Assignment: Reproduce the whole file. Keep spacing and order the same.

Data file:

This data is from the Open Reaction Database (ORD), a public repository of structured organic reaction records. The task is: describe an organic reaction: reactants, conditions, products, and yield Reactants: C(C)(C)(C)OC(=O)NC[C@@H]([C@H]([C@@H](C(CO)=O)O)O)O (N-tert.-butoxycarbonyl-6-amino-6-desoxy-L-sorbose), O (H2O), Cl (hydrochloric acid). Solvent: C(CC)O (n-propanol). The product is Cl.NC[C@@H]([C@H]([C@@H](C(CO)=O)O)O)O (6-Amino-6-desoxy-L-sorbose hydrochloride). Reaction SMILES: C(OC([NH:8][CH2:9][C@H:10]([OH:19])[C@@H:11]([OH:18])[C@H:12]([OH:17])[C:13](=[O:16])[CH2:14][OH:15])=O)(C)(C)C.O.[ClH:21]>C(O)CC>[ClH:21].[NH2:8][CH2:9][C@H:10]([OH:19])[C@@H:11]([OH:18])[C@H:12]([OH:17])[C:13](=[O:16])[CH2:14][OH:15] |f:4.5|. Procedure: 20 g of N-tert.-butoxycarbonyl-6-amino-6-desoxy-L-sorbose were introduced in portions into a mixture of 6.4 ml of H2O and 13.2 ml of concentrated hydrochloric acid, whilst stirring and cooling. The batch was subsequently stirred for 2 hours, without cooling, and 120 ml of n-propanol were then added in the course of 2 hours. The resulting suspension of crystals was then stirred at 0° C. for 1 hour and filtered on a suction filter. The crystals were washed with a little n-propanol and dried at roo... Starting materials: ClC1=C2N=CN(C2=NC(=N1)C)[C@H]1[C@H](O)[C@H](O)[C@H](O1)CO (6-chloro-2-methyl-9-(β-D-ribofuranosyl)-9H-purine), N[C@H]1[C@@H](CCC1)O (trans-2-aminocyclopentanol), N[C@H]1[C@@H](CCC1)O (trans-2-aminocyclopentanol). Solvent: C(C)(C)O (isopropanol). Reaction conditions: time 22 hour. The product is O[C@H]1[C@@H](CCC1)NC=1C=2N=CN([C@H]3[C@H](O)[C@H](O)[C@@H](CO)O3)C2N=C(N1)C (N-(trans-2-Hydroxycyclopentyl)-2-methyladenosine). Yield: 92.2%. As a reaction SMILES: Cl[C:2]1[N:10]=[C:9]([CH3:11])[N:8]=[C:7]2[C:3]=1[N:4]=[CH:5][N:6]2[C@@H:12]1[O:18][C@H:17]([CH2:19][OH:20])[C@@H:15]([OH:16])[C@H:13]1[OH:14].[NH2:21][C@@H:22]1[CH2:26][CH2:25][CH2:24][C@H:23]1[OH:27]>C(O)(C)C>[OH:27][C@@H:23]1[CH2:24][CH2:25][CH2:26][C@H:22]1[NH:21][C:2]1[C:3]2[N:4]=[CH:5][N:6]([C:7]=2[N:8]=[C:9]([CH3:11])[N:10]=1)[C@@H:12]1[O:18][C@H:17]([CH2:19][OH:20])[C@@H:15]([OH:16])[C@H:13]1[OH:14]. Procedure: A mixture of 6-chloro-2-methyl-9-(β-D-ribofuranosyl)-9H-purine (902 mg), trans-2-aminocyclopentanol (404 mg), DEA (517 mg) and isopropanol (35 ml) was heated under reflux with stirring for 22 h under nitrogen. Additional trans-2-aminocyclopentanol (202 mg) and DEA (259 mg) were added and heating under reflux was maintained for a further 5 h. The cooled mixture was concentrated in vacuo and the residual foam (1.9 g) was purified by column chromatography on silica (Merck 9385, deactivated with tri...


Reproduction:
This data is from the Open Reaction Database (ORD), a public repository of structured organic reaction records. The task is: describe an organic reaction: reactants, conditions, products, and yield Reactants: C(C)(C)(C)OC(=O)NC[C@@H]([C@H]([C@@H](C(CO)=O)O)O)O (N-tert.-butoxycarbonyl-6-amino-6-desoxy-L-sorbose), O (H2O), Cl (hydrochloric acid). Solvent: C(CC)O (n-propanol). The product is Cl.NC[C@@H]([C@H]([C@@H](C(CO)=O)O)O)O (6-Amino-6-desoxy-L-sorbose hydrochloride). Reaction SMILES: C(OC([NH:8][CH2:9][C@H:10]([OH:19])[C@@H:11]([OH:18])[C@H:12]([OH:17])[C:13](=[O:16])[CH2:14][OH:15])=O)(C)(C)C.O.[ClH:21]>C(O)CC>[ClH:21].[NH2:8][CH2:9][C@H:10]([OH:19])[C@@H:11]([OH:18])[C@H:12]([OH:17])[C:13](=[O:16])[CH2:14][OH:15] |f:4.5|. Procedure: 20 g of N-tert.-butoxycarbonyl-6-amino-6-desoxy-L-sorbose were introduced in portions into a mixture of 6.4 ml of H2O and 13.2 ml of concentrated hydrochloric acid, whilst stirring and cooling. The batch was subsequently stirred for 2 hours, without cooling, and 120 ml of n-propanol were then added in the course of 2 hours. The resulting suspension of crystals was then stirred at 0° C. for 1 hour and filtered on a suction filter. The crystals were washed with a little n-propanol and dried at roo... Starting materials: ClC1=C2N=CN(C2=NC(=N1)C)[C@H]1[C@H](O)[C@H](O)[C@H](O1)CO (6-chloro-2-methyl-9-(β-D-ribofuranosyl)-9H-purine), N[C@H]1[C@@H](CCC1)O (trans-2-aminocyclopentanol), N[C@H]1[C@@H](CCC1)O (trans-2-aminocyclopentanol). Solvent: C(C)(C)O (isopropanol). Reaction conditions: time 22 hour. The product is O[C@H]1[C@@H](CCC1)NC=1C=2N=CN([C@H]3[C@H](O)[C@H](O)[C@@H](CO)O3)C2N=C(N1)C (N-(trans-2-Hydroxycyclopentyl)-2-methyladenosine). Yield: 92.2%. As a reaction SMILES: Cl[C:2]1[N:10]=[C:9]([CH3:11])[N:8]=[C:7]2[C:3]=1[N:4]=[CH:5][N:6]2[C@@H:12]1[O:18][C@H:17]([CH2:19][OH:20])[C@@H:15]([OH:16])[C@H:13]1[OH:14].[NH2:21][C@@H:22]1[CH2:26][CH2:25][CH2:24][C@H:23]1[OH:27]>C(O)(C)C>[OH:27][C@@H:23]1[CH2:24][CH2:25][CH2:26][C@H:22]1[NH:21][C:2]1[C:3]2[N:4]=[CH:5][N:6]([C:7]=2[N:8]=[C:9]([CH3:11])[N:10]=1)[C@@H:12]1[O:18][C@H:17]([CH2:19][OH:20])[C@@H:15]([OH:16])[C@H:13]1[OH:14]. Procedure: A mixture of 6-chloro-2-methyl-9-(β-D-ribofuranosyl)-9H-purine (902 mg), trans-2-aminocyclopentanol (404 mg), DEA (517 mg) and isopropanol (35 ml) was heated under reflux with stirring for 22 h under nitrogen. Additional trans-2-aminocyclopentanol (202 mg) and DEA (259 mg) were added and heating under reflux was maintained for a further 5 h. The cooled mixture was concentrated in vacuo and the residual foam (1.9 g) was purified by column chromatography on silica (Merck 9385, deactivated with tri...